US Grounds Boeing 737 Max Aircraft In Wake Of Deadly Crashes
President Donald Trump told reporters at the White House Wednesday the United States is grounding the Boeing 737 Max aircraft after days of critics saying the administration failed to swiftly protect the flying public after two of the planes were involved in deadly crashes overseas.
“All of those planes are grounded, effective immediately,” the president said.
The decision came two days after the Federal Aviation Administration said it had found no evidence to support grounding the planes in the wake of the Ethiopian Airlines crash over the weekend.
That stance prompted criticism from lawmakers and a former transportation secretary as the United States appeared to be adopting a wait-and-see position as aviation safety regulators around the world, including Canada, China, Australia, the European Union and the United Kingdom, all moved to ground the passenger jet in their jurisdictions.
The same model plane crashed into the Java Sea in October, killing all onboard.
Rep. Peter DeFazio, D-Ore., the chairman of the House Transportation and Infrastructure Committee, said in a statement Tuesday that he was concerned that international aviation regulators are providing more certainty to the flying public than the FAA.
“In the coming days, it is absolutely critical that we get answers as to what caused the devastating crash of Ethiopian Airlines flight 302 and whether there is any connection to what caused the Lion Air accident just five months ago,” DeFazio said.
The same day former Transportation Secretary Ray LaHood called for the administration to act.
“These planes need to be inspected before people get on them,” LaHood said. “The flying public expects somebody in the government to look after safety, and that’s DOT’s responsibility.”
As transportation secretary in 2013, LaHood grounded the Boeing 787 Dreamliner because of overheating lithium-ion battery packs. The planes went back into service less than a month later, after Boeing engineered new fire-resistant compartments around the batteries.
LaHood said current Transportation Secretary Elaine Chao should do the same thing with the 737, even if it meant overruling the FAA.
“The secretary has the authority to suspend these planes” he said. “She has the authority to do it no matter what the FAA thinks.”
In announcing the decision to ground the planes on Wednesday, Trump called Boeing “an incredible company” and said it is working “very hard” to identify and address issues with the aircraft.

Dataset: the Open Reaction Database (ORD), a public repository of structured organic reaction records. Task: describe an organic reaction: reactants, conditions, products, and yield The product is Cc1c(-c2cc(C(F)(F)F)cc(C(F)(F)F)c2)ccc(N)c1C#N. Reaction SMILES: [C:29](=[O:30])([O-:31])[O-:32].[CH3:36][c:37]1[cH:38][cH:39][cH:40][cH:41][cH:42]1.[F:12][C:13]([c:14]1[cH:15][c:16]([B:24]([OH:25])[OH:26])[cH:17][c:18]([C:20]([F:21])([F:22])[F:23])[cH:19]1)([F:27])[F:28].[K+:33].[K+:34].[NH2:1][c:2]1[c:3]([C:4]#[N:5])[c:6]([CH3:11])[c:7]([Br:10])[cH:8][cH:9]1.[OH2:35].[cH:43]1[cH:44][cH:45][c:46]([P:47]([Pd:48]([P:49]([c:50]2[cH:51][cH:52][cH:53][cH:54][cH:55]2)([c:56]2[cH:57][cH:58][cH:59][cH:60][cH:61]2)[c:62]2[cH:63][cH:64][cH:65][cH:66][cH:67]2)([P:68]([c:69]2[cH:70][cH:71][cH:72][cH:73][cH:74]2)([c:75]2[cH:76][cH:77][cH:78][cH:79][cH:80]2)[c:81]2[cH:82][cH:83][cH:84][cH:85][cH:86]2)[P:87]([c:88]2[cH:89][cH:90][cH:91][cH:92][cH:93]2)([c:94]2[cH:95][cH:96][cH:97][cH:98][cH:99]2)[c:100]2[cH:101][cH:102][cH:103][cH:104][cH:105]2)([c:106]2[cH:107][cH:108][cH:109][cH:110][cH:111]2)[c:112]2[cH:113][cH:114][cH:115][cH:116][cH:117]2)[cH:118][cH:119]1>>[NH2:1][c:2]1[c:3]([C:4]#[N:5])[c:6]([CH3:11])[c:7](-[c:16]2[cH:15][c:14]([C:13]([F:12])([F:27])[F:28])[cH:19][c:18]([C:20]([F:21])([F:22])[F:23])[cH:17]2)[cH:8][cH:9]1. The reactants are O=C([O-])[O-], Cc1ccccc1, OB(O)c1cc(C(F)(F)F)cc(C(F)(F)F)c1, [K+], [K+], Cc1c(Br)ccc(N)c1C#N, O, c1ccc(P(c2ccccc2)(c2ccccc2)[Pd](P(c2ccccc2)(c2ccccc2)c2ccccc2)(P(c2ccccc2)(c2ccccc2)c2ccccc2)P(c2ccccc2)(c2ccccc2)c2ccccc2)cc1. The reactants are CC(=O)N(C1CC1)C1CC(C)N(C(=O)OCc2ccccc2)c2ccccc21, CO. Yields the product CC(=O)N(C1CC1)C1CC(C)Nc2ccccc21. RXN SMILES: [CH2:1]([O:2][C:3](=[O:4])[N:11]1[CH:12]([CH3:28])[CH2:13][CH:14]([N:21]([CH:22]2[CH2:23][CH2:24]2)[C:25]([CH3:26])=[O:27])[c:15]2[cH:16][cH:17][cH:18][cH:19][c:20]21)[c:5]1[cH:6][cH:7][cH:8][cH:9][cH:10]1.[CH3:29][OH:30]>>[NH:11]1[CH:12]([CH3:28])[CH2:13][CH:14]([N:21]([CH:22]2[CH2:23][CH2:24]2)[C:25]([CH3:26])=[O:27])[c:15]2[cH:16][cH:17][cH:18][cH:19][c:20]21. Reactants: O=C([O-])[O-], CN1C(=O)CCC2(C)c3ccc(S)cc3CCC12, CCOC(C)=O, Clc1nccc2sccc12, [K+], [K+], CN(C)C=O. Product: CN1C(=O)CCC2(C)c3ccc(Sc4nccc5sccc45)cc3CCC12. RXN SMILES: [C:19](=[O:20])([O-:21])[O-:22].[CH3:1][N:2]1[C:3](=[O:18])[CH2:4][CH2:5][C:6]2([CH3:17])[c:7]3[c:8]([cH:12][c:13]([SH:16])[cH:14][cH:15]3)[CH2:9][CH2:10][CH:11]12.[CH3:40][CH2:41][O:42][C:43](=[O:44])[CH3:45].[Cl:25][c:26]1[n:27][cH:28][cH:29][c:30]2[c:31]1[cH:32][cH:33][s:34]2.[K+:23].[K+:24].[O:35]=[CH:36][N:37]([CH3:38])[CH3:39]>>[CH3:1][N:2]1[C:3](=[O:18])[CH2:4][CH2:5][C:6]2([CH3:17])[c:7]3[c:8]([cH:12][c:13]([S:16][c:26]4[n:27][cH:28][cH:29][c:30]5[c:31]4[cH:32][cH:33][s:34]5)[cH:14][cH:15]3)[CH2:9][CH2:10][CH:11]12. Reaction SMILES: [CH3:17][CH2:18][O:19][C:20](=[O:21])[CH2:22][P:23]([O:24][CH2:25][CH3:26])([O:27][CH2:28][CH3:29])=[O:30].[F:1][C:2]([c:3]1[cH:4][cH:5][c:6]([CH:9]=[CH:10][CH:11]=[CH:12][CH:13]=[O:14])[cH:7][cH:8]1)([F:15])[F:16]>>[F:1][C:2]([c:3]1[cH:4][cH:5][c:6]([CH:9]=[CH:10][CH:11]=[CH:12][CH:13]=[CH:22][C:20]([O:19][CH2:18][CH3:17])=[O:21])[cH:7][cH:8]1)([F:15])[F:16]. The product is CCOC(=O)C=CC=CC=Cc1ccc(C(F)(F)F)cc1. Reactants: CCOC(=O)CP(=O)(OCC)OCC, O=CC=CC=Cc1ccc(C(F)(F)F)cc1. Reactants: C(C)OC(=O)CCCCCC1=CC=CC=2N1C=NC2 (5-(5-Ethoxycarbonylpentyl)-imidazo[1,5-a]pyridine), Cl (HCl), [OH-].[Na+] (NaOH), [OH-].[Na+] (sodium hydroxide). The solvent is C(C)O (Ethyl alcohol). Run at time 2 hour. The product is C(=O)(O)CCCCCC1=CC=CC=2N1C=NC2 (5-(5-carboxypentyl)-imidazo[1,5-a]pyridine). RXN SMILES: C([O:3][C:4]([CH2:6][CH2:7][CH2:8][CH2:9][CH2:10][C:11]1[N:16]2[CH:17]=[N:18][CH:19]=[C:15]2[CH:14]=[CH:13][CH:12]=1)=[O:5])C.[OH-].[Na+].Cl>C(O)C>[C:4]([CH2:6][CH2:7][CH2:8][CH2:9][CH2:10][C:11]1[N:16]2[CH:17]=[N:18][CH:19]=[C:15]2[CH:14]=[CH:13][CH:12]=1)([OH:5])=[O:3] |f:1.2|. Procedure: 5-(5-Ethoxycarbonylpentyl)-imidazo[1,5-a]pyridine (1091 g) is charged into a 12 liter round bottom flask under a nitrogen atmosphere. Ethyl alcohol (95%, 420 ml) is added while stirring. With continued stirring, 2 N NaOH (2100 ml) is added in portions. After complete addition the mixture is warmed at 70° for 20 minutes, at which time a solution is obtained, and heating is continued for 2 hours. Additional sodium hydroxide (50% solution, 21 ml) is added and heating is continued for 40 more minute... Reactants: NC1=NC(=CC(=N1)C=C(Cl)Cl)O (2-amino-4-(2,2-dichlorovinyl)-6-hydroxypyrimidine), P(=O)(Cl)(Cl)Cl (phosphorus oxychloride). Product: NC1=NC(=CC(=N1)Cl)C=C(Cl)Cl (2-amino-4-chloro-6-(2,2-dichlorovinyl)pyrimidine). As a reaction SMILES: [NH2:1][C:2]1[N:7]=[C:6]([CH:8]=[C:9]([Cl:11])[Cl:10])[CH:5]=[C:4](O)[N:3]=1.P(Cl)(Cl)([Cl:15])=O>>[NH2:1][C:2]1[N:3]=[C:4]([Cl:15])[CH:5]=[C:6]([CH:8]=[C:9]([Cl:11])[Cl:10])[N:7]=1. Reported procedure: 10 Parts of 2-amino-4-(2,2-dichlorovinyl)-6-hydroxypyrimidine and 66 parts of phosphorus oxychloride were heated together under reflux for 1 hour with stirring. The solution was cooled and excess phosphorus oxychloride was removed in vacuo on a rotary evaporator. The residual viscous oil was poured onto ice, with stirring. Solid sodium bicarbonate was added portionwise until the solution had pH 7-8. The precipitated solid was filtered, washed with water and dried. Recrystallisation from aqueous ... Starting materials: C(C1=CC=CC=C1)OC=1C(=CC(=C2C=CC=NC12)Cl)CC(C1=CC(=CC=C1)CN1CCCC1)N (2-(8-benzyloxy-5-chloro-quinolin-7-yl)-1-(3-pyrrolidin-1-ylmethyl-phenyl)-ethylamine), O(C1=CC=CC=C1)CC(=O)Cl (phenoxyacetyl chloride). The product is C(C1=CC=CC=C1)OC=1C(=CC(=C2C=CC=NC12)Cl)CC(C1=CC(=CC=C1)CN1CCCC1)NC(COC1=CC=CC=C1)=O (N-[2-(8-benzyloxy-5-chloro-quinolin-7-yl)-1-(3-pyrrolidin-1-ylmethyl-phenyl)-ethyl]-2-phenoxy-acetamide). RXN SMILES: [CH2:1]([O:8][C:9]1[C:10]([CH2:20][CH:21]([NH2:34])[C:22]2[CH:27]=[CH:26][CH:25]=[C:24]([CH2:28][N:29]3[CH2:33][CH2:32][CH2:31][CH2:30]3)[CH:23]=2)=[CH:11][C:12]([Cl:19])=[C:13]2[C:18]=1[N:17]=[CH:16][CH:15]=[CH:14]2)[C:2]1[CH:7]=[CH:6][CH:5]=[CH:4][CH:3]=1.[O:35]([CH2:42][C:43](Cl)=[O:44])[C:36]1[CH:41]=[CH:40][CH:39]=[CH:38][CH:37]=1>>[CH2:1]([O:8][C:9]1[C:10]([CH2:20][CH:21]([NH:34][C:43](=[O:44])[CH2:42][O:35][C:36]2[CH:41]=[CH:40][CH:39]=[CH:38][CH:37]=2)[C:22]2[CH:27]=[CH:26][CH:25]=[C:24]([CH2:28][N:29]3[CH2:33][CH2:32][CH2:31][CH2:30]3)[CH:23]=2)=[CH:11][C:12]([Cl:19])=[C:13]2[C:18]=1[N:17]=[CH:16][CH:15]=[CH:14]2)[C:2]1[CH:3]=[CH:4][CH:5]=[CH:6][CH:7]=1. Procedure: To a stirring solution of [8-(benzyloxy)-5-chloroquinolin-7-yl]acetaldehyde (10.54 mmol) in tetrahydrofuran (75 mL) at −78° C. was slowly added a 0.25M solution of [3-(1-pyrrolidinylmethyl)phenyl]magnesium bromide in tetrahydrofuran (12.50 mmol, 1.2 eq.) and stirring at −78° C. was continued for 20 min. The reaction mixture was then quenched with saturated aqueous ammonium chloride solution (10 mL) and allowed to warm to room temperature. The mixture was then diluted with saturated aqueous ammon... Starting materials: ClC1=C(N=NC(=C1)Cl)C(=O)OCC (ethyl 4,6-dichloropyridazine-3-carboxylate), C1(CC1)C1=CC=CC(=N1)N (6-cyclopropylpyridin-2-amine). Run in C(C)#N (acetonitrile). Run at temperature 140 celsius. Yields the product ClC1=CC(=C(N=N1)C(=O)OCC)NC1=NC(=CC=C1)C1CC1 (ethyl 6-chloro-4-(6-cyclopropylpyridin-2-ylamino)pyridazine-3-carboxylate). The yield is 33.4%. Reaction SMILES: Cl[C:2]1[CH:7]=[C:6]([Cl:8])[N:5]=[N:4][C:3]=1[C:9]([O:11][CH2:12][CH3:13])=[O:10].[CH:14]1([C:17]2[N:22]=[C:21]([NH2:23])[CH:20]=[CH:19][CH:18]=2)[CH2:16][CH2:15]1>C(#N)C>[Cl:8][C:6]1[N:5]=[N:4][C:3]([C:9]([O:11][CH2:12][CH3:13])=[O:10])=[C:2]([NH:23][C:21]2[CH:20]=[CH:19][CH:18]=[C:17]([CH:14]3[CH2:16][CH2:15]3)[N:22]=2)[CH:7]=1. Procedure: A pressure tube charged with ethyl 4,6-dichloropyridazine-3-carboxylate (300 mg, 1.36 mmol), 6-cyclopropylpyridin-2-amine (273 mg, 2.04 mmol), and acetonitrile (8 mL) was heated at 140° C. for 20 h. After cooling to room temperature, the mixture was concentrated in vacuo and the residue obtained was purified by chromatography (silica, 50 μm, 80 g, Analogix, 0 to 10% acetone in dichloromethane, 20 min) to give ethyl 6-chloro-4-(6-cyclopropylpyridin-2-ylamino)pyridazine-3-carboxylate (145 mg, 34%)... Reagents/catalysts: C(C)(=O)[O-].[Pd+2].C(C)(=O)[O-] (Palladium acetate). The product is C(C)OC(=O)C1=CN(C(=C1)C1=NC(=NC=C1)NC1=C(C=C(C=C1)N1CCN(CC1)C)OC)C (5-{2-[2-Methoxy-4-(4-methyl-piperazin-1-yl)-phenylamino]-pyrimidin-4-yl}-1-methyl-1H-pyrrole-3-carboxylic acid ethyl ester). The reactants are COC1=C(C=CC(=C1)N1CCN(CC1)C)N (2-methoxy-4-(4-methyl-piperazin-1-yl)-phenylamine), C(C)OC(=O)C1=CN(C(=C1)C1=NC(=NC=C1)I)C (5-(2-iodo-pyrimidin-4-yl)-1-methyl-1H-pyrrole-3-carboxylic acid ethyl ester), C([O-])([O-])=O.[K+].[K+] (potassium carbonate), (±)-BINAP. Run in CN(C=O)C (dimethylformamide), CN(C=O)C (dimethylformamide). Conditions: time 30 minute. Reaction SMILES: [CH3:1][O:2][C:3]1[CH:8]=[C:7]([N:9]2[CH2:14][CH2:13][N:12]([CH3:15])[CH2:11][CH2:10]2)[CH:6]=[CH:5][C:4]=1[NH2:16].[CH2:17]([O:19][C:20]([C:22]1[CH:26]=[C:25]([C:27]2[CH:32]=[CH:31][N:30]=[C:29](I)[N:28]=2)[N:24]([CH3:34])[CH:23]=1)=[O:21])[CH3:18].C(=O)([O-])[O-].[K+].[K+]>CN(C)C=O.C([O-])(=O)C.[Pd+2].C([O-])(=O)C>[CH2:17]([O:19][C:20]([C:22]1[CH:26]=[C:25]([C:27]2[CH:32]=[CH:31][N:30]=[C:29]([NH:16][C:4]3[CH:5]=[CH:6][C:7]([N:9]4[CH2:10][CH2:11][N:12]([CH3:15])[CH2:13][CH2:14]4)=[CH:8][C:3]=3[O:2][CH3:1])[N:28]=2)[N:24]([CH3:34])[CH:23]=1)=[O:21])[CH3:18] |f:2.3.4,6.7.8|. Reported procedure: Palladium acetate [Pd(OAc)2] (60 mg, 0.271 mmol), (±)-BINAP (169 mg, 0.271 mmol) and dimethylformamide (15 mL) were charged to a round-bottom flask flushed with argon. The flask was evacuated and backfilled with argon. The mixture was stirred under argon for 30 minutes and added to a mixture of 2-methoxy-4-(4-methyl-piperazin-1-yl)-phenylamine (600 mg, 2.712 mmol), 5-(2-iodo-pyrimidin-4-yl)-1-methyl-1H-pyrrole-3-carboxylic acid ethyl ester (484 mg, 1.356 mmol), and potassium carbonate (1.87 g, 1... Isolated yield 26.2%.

The president said all 737 Max aircraft in air as he spoke would proceed to their destinations and be grounded upon landing.
In a statement issued after the president spoke, the FAA said it was ordering the temporary grounding of the Boeing 737 aircraft “as a result of the data gathering process and new evidence collected at the site and analyzed today.”
“This evidence, together with newly refined satellite data available to FAA this morning, led to this decision,” the statement said.
The grounding is to remain in effect pending further investigation, including examination of information from the aircraft’s flight data and cockpit voice records, the agency said.
But such assurances aren’t mollifying lawmakers on Capitol Hill.
The Senate Committee on Commerce, Science and Transportation has already said it will hold a hearing in coming days on air safety.
“It is important to allow the FAA, NTSB and other agencies to conduct thorough investigations to ensure they have as much information as possible to make informed decisions,” said committee chairman Sen. Roger Wicker, R-Miss., in a written statement.
“Thousands of passengers every day depend on the aviation system to get them safely to their destinations, and we must never become complacent with the level of safety in our system. Therefore, the committee plans to hold a hearing reviewing the state of aviation safety to ensure that safety is maintained for all travelers,” he said.
Democratic Sen. Richard Blumenthal of Connecticut, who sits on the committee, told CNN he’s told his family and others to switch planes rather than fly on the Boeing 737 MAX 8.
“There should be a full investigation but in the meantime, better safe than sorry,” Blumenthal, said. He added the planes are “unsafe at any speed right now.”
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